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Caribbean Court Of Justice Sets New Dates For Hearing Appeal On No-Confidence Motion Ruling In  Guyana

The CCJ pre-trial hearing -- held this morning, by teleconference -- of the case, appealing Guyana's Court of Appeal ruling that vacated the parliamentary no-confidence motion, held on December 21, last year. Photo credit: CMC.

Caribbean Court Of Justice Sets New Dates For Hearing Appeal On No-Confidence Motion Ruling In Guyana

PORT OF SPAIN, Trinidad and Tobago (CMC) — The Trinidad and Tobago-based Caribbean Court of Justice (CCJ) set new dates, today, to hear the appeal of Guyana’s Court of Appeal’s ruling, which invalidated a motion of no confidence that Opposition Leader, Bharrat Jagdeo, had successfully moved in the National Assembly, on December 21, last year.

The substantive matter was originally scheduled to be heard, entirely, on May 10, but following statements, made by Trinidad and Tobago-based Senior Counsel, Douglas Mendes, who is representing Jagdeo; and Belize-based Counsel, Eamon Courtney, who is representing the Attorney General’s Office, it will now be heard, over two days, beginning on May 9.

“This is an important case, it raises some very interesting constitutional issues, and, while we don’t want counsel to prolong the oral arguments, nevertheless it is in our own interest that we should not stifle you, from fully developing points, which you have made in writing,” reasoned CCJ President, Justice Adrian Saunders.

Mendes had told the pre-trial hearing that while the parties, on all sides, had done their best to address the issues, “we really haven’t done so in any great detail, partly because (of), I think, the shortness of the period of time we had to address them, in written submissions”.

“Let me put it this way, if I had had more time I probably would have had much more to say, certainly on those issues (such as) de facto doctrine, the doctrine of necessity, and so on. As it is, we have certainly only been able to deal with them, very briefly,” he said, noting “we will all be hard-pressed to cover the ground, within that short period of time”.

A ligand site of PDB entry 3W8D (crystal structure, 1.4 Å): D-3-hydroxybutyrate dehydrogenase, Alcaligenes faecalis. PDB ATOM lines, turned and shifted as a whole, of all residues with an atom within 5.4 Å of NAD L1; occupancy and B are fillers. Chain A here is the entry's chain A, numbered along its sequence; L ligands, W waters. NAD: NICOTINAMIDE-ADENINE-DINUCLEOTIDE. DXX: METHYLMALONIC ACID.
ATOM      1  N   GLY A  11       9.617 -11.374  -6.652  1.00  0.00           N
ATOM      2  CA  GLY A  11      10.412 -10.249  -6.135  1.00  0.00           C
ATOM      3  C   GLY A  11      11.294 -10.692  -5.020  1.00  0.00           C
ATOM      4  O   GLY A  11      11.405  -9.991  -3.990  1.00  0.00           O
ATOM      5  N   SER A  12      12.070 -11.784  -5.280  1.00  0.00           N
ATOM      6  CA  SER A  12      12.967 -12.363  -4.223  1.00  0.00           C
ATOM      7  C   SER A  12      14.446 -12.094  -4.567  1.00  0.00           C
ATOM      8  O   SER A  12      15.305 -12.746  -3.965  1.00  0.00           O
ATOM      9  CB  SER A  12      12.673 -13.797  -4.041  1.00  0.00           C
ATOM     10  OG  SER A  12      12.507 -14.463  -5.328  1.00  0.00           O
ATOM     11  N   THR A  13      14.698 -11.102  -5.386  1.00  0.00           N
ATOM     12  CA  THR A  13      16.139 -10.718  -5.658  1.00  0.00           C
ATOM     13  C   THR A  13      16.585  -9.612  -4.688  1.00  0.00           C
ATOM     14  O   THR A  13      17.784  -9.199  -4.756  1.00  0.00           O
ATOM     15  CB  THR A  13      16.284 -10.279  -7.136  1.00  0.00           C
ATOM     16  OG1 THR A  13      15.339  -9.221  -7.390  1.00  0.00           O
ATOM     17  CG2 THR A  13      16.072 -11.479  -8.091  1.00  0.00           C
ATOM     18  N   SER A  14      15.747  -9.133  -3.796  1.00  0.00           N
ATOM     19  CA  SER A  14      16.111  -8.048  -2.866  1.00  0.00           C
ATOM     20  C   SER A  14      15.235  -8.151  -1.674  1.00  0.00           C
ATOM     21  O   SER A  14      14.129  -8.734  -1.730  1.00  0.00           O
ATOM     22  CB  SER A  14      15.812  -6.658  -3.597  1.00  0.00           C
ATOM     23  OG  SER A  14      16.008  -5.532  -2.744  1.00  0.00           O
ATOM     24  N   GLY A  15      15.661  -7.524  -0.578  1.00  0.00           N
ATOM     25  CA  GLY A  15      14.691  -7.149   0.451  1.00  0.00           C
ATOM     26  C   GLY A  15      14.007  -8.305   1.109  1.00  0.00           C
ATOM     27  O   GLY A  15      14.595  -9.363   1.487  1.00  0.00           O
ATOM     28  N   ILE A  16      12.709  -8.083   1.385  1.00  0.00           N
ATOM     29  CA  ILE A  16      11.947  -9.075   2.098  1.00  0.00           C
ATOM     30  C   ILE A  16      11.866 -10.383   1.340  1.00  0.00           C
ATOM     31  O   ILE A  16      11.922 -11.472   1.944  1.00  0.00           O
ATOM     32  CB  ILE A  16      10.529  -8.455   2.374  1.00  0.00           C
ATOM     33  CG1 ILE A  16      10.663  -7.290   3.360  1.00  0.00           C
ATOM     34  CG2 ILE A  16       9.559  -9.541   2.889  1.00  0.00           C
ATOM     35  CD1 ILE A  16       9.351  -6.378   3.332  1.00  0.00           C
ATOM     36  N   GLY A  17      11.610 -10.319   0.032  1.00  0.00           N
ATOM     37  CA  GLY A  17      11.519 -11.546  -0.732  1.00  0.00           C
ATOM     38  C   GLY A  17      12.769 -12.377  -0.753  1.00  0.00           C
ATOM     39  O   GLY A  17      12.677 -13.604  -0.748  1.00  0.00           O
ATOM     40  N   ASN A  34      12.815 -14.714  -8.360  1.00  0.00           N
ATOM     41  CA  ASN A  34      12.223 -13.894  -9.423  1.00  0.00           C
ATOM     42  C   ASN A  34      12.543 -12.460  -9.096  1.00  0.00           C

Courtney said he wished to be “associated with the points, made by Mr. Mendes”.

Justice Saunders, who outlined the time schedule for presentations, during the two-days of oral submissions, said that the decision would be taken to start the case on May 9, at 10.00 am (local time).

The Court heard that most of the parties, with the exception of the Guyana Elections Commission (GECOM), would be making oral submissions.

The CCJ had, in March, ordered GECOM to “be joined as a party”, and that the notices of appeal be filed by April 1.

The CCJ, which is Guyana’s highest court, had also ordered that the notices of appeal be served, “forthwith”, on GECOM, by the latest April 5, “and similarly the cross appeals, if any, filed by the appellants, be served, simultaneously”, on GECOM.

All the parties had been ordered to file written submissions, on April 17, with replies by April 23, ahead of today’s pre-trial hearing.

Apart from Jagdeo’s appeal, the CCJ will also hear those, filed by attorney Christopher Ram, against the Attorney General Basil Williams, the minister of state, Joseph Harmon, and Jagdeo, on the same issue.

The Opposition leader is asking the CCJ to throw out the Court of Appeal ruling, and restore the validity of the no confidence motion against the coalition government.

In the application, Jagdeo wants the CCJ to issue an order, setting aside or reversing the ruling by the Court of Appeal, as well as ruling that the December 21 no confidence motion was validly passed, by a majority of all elected members of the National Assembly.

The Opposition Leader also wants the court to declare that 33 votes constitute a majority — within the meaning of the constitution, when it comes to the no confidence motion — and not 34.

The three member Court of Appeal, in a split decision, had ruled that the motion should have been passed, by 34 of the 65 members of the National Assembly, in order to be valid.

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